Sunday, June 3, 2007

Proactive strategies for climate change

University of Queensland press release (Australia): A new study by University of Queensland Business School academic Associate Professor Andrew Griffiths and PhD student Nardia Haigh shows companies are finding innovative responses to climate change.

Dr Griffiths said although most of the debate on climate change focussed on the negative impacts of adaptation on economies, communities, and the environment, the private sector was proactively engaging with the issues. “We found that companies were developing and integrating patterns of ‘small wins' as a way to redefine seemingly intractable social problems so they became manageable," Dr Griffiths said.

“Our data resists assertions that one small win is unimportant – in fact, a series of small wins reveals a pattern that may attract others and deter opponents. “Companies that look for ways to link issues and successful initiatives are able to find innovative solutions with more cooperation across the organisation.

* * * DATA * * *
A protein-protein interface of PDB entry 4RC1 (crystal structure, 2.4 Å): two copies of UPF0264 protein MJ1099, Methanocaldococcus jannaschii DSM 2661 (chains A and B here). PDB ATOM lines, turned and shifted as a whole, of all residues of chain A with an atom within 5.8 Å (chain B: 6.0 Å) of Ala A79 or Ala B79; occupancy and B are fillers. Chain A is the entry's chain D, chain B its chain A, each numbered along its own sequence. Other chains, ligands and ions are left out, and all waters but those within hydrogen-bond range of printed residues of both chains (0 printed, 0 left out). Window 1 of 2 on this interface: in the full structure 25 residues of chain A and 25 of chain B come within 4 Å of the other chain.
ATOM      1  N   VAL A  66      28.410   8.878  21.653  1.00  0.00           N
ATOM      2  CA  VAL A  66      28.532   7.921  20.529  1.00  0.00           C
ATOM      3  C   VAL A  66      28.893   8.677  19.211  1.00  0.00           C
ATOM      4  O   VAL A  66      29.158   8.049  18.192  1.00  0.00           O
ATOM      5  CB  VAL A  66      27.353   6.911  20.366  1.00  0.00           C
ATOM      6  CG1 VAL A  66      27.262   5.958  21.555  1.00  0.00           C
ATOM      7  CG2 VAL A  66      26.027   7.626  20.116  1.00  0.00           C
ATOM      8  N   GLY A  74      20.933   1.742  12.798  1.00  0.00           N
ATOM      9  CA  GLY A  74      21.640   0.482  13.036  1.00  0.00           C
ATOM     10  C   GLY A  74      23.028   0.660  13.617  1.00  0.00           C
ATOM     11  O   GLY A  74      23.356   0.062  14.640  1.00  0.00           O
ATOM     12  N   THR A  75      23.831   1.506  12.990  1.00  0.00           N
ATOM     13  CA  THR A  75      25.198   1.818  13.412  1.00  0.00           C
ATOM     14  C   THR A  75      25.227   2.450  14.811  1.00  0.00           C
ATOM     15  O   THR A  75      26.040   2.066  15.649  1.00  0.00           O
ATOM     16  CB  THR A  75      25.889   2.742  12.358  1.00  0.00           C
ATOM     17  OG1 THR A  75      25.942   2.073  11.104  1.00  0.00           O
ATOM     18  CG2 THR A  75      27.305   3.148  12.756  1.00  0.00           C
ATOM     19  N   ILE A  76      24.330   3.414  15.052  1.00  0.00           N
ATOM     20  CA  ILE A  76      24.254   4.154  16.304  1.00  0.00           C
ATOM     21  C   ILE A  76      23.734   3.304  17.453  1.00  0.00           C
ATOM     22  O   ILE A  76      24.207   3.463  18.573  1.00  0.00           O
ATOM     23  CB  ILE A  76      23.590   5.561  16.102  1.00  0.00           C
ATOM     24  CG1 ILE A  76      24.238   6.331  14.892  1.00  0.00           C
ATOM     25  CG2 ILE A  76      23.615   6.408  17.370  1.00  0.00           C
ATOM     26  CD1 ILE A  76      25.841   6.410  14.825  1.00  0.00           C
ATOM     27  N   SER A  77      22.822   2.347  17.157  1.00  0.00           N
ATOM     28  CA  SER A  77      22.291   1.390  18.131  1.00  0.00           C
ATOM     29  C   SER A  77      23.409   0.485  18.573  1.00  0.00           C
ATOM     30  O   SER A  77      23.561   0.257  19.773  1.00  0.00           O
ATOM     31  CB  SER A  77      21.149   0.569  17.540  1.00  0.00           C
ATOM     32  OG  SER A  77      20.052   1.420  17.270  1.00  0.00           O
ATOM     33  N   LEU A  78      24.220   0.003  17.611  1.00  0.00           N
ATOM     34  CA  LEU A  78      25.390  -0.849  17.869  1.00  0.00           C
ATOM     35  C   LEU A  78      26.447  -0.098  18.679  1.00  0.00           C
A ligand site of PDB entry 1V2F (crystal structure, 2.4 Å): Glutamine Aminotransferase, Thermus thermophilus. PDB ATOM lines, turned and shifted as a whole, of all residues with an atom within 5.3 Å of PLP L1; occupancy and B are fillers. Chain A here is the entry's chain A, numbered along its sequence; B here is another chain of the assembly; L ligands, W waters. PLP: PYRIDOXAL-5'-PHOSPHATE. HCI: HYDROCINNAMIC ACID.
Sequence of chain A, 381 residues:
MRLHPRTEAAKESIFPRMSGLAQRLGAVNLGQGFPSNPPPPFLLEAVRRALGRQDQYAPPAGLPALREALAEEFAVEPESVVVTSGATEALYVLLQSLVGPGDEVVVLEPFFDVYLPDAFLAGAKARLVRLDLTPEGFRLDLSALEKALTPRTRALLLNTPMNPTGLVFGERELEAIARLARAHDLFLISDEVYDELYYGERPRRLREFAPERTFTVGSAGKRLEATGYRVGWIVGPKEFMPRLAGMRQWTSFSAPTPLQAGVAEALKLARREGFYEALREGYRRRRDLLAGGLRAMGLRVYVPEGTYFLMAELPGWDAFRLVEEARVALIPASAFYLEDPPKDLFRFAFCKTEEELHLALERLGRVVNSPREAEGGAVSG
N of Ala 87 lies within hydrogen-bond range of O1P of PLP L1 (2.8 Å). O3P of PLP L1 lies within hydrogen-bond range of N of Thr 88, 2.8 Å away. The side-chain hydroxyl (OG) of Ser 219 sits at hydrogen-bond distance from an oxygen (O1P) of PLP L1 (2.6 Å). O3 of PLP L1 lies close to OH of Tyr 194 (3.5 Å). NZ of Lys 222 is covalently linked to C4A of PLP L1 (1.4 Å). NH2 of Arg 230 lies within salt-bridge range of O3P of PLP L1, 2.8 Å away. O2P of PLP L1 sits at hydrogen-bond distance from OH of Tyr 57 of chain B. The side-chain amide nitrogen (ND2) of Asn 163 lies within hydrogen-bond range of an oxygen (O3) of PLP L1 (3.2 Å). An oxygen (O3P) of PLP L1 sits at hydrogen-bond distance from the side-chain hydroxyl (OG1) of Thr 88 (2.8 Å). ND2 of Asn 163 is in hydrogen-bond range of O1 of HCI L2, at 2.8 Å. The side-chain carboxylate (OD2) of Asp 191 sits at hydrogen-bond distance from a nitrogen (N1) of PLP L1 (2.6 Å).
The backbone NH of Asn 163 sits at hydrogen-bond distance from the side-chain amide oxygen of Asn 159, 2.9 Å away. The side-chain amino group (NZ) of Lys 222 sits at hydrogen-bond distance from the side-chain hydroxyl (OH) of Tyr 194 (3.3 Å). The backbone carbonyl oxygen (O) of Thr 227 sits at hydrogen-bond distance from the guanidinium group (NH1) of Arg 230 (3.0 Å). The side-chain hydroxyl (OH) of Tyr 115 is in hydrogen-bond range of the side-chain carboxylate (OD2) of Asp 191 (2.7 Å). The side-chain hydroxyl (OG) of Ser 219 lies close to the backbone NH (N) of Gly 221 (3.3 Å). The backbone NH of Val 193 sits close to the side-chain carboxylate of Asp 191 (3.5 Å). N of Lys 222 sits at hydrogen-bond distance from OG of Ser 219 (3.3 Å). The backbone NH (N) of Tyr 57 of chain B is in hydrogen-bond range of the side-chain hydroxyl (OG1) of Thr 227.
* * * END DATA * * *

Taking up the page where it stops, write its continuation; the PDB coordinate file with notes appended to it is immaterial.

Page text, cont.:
“If this linking doesn't happen, companies risk a series of small flops that may potentially lead to significant overall loss.” Ms Haigh said the study found small teams working firstly on energy efficiency projects developed skills and capabilities that were then transferred to larger issues such as fleet management, facilities design and management, and the development of carbon accounting systems.

“Wins in these areas were then extended to issues of supply chain management and then into broader concerns," she said. “Companies found the small wins strategy enabled them to build skills and capabilities of employees whilst addressing their personal concerns about sustainability issues. Value is then built into the business via cost savings on carbon emissions.

“We expect the business taskforce on emissions trading report to stimulate further interest in these approaches and an increased desire to reduce carbon exposure from companies large and small.”

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